my wife and I aren't overly sexually active but she has developed a condition that has us concerned. Her symptoms include a white discharge and a foul smell. She says it isn't itching or burning, ( she's had a yeast infection before ) . It started after the last time we had sex, I went down on her but there was no smell or discharge but right after we finished I did notice a smell. I have noticed the smell before but it's been awhile and isn't often just every once in awhile. Also occasionally there is a white substance I'll notice while were having sex but not always and not always with the odor. Thats usually in the middle of her cycle and I always thought it was ovulation. She douched and I told her not to do that because I heard that was bad for you. She's been using a cream for yeast infections the last couple of days. She's also due for her yearly and will be going soon. Can you help ? treatment ?
The most common cause of odor with discharge is bacterial vaginosis. Other things can do it, but BV is by far the best bet, especially in the absence of risk for STD. Your story is so classical I could use it to teach residents and medical students: the odor tends to be released when alkali (base) is added to vaginal secretions, and semen is alkaline--so odor often is more prominent immediately after sex.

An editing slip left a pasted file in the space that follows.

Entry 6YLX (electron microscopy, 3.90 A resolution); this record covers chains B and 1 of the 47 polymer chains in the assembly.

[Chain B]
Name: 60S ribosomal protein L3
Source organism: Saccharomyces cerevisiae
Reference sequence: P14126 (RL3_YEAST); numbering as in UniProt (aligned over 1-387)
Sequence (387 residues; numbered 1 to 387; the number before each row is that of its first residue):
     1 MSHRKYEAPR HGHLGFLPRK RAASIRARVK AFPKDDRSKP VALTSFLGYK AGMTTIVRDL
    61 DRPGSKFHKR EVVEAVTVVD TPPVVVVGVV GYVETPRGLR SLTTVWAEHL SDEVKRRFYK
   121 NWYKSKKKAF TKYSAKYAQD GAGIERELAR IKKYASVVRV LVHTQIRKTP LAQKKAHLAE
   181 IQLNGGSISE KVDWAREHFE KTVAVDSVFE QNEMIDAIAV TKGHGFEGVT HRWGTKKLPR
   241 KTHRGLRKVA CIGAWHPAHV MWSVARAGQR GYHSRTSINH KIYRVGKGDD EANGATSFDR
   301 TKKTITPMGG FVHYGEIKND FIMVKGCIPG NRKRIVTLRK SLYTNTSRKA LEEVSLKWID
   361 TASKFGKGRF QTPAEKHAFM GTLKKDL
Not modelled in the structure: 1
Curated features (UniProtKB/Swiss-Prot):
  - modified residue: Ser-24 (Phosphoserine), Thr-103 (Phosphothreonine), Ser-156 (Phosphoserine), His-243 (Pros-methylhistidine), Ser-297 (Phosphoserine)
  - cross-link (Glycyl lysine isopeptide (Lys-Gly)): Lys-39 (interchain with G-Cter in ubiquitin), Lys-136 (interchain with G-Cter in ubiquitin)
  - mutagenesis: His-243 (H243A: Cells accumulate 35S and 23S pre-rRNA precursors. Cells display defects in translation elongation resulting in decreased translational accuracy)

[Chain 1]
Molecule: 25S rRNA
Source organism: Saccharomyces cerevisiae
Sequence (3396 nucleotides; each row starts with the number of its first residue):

BV is the result of abnormal overgrowth of bacteria in the vagina. Although most common in people who also are at risk for STD (multiple partners, new partners) if often appears out of the blue in monogamous couples.
You are exactly right about douching. Not only will it not help, it tends to make BV worse; and it increases the risk of a complication, in particular PID (fallopian tube infection). The yeast infection cream will not help. Your wife needs to stop the vaginal cream and make an appointment with her health care provider. (And she must not douche before she visits the provider; that will just make it more difficult for him/her to confirm what is going on.) BV is easy to diagnose quickly at an office visit.
If there has been any STD risk--that is, if either of you has had other partners recently--then both of you need to be checked, and tested for other STDs. But most likely that's not an issue, and most likely you do not need treatment.
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